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Irritable bowel syndrome: An integrated explanatory model for clinical practice

Lookup NU author(s): Emeritus Professor Amritpal Hungin, Emeritus Professor Greg RubinORCiD, Dr Andrew Russell


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© 2015 John Wiley & Sons Ltd.Background: Although irritable bowel syndrome (IBS) is a symptom-based diagnosis, clinicians' management of and communication about the disorder is often hampered by an unclear conceptual understanding of the nature of the problem. We aimed to elucidate an integrated explanatory model (EM) for IBS from the existing literature for pragmatic use in the clinical setting. Methods: Systematic and exploratory literature searches were performed in PubMed to identify publications on IBS and EMs. Key Results: The searches did not identify a single, integrated EM for IBS. However, three main hypotheses were elucidated that could provide components with which to develop an IBS EM: (i) altered peripheral regulation of gut function (including sensory and secretory mechanisms); (ii) altered brain-gut signaling (including visceral hypersensitivity); and (iii) psychological distress. Genetic polymorphisms and epigenetic changes may, to some degree, underlie the etiology and pathophysiology of IBS and could increase the susceptibility to developing the disorder. The three model components also fit into one integrated explanation for abdominal symptoms and changes in stool habit. Additionally, IBS may share a common pathophysiological mechanism with other associated functional syndromes. Conclusions & Inferences: It was possible to elucidate an integrated, three-component EM as a basis for clinicians to conceptualize the nature of IBS, with the potential to contribute to better diagnosis and management, and dialog with sufferers.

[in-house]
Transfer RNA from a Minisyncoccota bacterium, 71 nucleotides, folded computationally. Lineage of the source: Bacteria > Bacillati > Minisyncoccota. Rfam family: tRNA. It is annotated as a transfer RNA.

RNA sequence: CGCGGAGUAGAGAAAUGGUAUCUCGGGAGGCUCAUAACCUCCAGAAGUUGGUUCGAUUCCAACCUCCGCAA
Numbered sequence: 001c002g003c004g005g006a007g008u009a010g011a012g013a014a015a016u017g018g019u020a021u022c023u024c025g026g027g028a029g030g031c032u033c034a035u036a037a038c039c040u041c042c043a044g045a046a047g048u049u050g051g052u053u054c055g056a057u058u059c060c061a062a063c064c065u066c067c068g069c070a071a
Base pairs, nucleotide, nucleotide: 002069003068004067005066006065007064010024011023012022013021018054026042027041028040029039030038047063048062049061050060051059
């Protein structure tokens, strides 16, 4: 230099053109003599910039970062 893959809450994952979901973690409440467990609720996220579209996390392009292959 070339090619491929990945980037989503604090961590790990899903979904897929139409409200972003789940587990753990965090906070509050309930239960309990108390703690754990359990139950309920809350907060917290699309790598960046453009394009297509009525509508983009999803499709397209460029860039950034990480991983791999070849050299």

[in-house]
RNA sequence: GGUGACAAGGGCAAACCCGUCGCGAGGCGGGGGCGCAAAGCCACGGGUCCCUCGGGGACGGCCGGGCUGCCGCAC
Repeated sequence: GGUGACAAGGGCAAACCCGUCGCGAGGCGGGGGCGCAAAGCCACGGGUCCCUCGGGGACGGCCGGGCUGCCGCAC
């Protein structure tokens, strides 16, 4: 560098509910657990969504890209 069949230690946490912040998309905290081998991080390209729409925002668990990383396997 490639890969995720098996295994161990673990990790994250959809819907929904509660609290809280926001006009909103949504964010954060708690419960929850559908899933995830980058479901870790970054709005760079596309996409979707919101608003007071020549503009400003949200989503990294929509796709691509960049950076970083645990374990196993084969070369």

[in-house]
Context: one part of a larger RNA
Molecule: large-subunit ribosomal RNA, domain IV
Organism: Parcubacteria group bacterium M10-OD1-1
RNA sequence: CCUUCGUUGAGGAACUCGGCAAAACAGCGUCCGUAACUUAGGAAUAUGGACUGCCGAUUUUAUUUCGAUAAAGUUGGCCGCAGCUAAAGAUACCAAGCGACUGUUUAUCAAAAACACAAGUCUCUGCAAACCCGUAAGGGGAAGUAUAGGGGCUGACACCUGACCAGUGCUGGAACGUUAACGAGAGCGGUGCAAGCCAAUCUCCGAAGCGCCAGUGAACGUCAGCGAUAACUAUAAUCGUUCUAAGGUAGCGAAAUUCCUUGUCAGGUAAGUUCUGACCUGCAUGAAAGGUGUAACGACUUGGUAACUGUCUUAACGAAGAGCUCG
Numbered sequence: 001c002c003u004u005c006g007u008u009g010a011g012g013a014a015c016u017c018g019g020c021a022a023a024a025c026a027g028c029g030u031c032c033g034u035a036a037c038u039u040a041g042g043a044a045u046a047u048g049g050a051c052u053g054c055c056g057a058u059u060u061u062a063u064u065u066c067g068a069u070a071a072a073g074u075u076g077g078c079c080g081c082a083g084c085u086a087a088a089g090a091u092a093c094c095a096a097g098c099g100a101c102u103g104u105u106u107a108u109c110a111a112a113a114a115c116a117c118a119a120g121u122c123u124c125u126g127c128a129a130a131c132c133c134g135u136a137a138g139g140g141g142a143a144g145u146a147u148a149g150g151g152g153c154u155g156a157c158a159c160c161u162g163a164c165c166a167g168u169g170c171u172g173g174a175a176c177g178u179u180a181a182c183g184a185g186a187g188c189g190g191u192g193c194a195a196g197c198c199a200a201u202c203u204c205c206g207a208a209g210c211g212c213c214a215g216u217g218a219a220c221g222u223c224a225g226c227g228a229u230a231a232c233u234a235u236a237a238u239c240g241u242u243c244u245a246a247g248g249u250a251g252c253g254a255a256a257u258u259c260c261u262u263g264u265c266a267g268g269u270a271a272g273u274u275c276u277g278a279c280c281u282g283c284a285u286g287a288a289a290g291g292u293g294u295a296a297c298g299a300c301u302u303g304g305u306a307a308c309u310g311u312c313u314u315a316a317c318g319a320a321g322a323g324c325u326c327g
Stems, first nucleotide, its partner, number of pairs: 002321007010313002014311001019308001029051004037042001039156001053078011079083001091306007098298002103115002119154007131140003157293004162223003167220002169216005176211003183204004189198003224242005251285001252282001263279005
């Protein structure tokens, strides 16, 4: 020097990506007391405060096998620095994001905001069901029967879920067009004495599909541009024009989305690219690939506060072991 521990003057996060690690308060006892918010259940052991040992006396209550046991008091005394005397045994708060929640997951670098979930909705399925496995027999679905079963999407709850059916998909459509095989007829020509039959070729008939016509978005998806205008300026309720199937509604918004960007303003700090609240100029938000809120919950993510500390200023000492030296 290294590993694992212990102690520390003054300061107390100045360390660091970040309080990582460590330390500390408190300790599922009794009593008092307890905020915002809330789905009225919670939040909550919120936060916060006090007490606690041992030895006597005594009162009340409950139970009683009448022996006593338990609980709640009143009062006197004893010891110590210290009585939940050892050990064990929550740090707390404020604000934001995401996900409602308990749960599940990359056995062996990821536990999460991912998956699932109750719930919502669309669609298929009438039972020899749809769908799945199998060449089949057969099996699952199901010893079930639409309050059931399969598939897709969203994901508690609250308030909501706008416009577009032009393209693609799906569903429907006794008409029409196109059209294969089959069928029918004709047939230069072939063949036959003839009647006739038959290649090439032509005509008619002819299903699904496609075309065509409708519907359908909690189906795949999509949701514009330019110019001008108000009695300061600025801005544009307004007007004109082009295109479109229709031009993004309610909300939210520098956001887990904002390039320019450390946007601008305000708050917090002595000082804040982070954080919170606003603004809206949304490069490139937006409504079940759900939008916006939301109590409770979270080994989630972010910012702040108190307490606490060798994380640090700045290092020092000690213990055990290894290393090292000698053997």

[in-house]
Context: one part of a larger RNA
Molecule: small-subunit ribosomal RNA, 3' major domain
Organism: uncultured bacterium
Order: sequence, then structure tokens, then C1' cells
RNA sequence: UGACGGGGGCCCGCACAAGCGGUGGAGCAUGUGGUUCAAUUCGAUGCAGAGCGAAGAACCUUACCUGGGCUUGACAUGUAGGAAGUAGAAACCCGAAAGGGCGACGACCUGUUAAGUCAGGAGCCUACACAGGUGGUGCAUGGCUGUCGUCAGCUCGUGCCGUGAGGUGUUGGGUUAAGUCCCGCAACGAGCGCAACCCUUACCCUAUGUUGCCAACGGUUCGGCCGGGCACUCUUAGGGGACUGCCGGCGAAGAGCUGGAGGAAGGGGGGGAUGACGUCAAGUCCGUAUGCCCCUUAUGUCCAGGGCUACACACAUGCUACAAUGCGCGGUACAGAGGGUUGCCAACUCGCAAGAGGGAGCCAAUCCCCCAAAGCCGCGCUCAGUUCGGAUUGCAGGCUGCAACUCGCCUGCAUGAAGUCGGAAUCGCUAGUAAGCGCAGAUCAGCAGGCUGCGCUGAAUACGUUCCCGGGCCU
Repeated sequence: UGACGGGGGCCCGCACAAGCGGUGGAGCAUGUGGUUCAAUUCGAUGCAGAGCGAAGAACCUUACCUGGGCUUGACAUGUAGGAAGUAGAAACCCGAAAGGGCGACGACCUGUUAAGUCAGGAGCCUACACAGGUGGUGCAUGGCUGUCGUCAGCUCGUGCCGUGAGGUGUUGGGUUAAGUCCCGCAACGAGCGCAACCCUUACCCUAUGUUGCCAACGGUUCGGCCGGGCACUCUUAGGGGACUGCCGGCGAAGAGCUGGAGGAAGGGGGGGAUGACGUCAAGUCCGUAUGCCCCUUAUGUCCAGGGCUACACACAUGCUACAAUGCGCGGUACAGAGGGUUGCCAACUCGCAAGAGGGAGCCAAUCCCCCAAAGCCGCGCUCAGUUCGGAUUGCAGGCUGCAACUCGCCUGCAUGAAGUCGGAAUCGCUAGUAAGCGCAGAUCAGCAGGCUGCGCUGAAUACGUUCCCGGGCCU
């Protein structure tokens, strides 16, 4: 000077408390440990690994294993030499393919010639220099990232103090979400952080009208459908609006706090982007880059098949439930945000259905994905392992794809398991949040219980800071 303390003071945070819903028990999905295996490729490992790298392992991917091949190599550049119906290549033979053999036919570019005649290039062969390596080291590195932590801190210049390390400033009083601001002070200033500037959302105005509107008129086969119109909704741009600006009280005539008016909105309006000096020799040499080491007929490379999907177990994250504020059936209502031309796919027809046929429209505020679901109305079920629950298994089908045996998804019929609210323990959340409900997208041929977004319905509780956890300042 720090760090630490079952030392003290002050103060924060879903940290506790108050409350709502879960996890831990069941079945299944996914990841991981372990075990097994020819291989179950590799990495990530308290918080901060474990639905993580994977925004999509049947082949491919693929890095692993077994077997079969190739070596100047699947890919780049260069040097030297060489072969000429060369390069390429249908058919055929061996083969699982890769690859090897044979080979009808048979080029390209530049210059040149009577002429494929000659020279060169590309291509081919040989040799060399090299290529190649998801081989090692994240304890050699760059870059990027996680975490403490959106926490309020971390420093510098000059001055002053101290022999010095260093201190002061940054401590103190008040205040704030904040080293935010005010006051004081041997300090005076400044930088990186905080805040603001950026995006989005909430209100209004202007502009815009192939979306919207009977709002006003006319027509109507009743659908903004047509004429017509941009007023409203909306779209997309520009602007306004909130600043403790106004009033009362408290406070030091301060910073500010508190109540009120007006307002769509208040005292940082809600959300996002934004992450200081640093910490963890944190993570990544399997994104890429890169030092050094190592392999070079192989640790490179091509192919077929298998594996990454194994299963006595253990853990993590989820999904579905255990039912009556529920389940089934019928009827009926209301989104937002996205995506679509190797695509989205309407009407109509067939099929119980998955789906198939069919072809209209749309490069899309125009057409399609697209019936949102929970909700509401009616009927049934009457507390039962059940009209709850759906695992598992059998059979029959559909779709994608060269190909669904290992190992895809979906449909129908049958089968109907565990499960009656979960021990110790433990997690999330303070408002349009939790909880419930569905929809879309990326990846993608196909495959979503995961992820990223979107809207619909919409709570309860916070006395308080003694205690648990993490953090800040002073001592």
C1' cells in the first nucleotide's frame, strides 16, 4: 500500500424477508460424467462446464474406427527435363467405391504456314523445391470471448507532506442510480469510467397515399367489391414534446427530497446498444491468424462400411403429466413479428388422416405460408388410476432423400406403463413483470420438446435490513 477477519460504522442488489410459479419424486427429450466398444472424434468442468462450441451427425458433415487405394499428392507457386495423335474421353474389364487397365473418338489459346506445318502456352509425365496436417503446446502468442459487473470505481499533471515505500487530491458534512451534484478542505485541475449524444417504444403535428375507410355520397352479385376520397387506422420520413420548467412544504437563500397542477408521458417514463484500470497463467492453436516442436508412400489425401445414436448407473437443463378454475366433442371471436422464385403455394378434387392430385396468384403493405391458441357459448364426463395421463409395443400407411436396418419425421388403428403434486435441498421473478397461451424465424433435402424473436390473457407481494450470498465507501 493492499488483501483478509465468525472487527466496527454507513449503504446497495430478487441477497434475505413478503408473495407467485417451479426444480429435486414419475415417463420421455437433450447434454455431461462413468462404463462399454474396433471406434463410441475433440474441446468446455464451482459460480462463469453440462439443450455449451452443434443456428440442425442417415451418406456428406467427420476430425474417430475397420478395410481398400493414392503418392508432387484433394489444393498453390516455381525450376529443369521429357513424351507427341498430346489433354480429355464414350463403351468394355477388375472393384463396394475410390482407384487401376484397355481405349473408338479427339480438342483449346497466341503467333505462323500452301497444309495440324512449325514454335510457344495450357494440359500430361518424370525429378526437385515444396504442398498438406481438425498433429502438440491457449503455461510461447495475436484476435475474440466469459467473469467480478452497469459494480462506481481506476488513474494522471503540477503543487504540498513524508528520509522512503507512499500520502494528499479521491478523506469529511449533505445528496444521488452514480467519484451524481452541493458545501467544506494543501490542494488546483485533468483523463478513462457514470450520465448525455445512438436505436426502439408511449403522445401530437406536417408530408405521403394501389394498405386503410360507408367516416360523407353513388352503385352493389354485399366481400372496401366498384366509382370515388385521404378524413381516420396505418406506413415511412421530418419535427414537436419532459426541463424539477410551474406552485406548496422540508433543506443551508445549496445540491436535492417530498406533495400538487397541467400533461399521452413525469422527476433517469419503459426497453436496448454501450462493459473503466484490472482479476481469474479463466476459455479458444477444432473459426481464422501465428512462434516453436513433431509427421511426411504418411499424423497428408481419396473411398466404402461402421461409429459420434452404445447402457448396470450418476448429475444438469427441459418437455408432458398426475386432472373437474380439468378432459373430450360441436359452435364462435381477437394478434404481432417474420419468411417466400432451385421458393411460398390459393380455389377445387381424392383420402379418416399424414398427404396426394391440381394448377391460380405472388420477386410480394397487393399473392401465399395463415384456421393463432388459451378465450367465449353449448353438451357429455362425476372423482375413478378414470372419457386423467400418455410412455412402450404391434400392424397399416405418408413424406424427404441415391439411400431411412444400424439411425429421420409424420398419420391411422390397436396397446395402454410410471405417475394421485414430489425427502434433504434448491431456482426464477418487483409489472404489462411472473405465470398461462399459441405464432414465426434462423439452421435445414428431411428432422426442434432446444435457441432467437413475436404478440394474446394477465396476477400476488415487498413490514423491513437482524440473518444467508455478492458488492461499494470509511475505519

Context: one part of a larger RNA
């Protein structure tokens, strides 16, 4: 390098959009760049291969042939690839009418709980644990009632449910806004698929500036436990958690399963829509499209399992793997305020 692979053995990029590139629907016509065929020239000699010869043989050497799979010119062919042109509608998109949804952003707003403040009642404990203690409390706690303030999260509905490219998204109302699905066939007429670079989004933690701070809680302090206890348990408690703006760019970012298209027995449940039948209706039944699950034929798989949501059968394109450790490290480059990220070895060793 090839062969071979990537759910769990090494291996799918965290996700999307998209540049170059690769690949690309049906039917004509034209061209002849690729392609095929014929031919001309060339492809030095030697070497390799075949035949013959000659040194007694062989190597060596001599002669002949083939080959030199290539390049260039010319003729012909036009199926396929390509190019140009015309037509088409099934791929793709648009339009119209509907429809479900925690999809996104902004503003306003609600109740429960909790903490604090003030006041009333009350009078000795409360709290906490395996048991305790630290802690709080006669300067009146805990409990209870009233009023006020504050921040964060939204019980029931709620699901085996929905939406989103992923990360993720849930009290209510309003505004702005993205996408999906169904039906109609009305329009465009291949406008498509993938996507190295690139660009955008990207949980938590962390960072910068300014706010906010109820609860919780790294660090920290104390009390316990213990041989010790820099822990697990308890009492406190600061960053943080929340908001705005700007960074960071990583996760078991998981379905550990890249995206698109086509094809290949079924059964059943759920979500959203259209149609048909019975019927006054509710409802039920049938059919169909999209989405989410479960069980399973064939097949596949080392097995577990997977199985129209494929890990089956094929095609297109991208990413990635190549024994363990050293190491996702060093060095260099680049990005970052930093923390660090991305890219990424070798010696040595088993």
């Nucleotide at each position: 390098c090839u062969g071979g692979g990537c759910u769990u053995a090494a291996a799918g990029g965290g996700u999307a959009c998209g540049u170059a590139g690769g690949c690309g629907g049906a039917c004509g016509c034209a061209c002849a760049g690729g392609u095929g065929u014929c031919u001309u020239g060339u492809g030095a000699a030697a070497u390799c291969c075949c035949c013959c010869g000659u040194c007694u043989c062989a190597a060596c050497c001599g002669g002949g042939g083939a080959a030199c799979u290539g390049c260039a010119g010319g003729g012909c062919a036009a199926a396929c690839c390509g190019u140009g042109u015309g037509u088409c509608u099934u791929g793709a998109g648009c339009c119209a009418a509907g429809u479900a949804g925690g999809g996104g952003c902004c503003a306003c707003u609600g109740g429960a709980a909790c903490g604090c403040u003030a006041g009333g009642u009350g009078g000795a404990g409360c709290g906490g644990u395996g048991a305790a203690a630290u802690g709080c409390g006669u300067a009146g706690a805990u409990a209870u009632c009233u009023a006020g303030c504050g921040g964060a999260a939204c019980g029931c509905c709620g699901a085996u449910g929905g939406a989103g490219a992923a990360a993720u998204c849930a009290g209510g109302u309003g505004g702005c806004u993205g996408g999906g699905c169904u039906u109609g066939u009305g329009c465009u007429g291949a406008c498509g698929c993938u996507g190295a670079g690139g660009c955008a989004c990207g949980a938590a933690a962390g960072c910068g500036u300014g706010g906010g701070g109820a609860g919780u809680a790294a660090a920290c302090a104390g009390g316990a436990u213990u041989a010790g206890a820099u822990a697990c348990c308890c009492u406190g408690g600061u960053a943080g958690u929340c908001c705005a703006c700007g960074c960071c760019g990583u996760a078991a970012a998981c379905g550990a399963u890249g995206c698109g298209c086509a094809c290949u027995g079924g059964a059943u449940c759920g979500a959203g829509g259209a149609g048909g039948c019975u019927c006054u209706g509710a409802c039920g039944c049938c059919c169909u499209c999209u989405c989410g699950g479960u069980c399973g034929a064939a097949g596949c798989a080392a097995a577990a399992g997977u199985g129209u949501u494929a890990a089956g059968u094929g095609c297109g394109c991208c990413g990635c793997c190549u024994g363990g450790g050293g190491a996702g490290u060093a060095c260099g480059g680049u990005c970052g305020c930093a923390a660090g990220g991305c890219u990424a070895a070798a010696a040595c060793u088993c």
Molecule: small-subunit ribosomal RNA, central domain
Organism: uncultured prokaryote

Publication metadata

Author(s): Hungin APS, Becher A, Cayley B, Heidelbaugh JJ, Muris JWM, Rubin G, Seifert B, Russell A, De Wit NJ

Publication type: Review

Publication status: Published

Journal: Neurogastroenterology and Motility

Year: 2015

Volume: 27

Issue: 6

Pages: 750-763

Print publication date: 01/06/2015

Online publication date: 20/02/2015

Acceptance date: 13/01/2015

ISSN (print): 1350-1925

ISSN (electronic): 1365-2982

Publisher: Blackwell Publishing Ltd


DOI: 10.1111/nmo.12524

PubMed id: 25703486